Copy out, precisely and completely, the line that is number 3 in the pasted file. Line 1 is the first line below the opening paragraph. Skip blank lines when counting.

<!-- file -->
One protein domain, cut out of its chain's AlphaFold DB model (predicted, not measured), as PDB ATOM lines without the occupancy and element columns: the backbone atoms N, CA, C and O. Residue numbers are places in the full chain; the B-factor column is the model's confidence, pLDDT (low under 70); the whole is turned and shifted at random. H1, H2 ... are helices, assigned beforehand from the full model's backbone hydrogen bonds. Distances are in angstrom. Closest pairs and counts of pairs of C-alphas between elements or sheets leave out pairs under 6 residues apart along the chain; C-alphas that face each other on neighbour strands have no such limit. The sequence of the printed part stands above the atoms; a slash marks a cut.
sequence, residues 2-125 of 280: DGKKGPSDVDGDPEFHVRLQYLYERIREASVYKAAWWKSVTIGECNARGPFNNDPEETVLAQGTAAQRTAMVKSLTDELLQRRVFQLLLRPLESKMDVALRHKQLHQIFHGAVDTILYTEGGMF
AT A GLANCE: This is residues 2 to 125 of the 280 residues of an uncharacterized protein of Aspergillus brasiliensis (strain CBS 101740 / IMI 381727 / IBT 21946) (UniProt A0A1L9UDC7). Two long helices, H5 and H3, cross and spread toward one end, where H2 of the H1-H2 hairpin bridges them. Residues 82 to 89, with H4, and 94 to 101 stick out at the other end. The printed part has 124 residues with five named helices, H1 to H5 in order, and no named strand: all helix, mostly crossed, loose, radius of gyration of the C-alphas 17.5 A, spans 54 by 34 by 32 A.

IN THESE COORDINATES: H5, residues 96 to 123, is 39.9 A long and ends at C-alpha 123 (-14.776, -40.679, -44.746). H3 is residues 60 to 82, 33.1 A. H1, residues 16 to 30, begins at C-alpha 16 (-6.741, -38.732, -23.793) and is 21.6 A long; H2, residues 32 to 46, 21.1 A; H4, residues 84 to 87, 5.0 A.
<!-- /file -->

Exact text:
IN THESE COORDINATES: H5, residues 96 to 123, is 39.9 A long and ends at C-alpha 123 (-14.776, -40.679, -44.746). H3 is residues 60 to 82, 33.1 A. H1, residues 16 to 30, begins at C-alpha 16 (-6.741, -38.732, -23.793) and is 21.6 A long; H2, residues 32 to 46, 21.1 A; H4, residues 84 to 87, 5.0 A.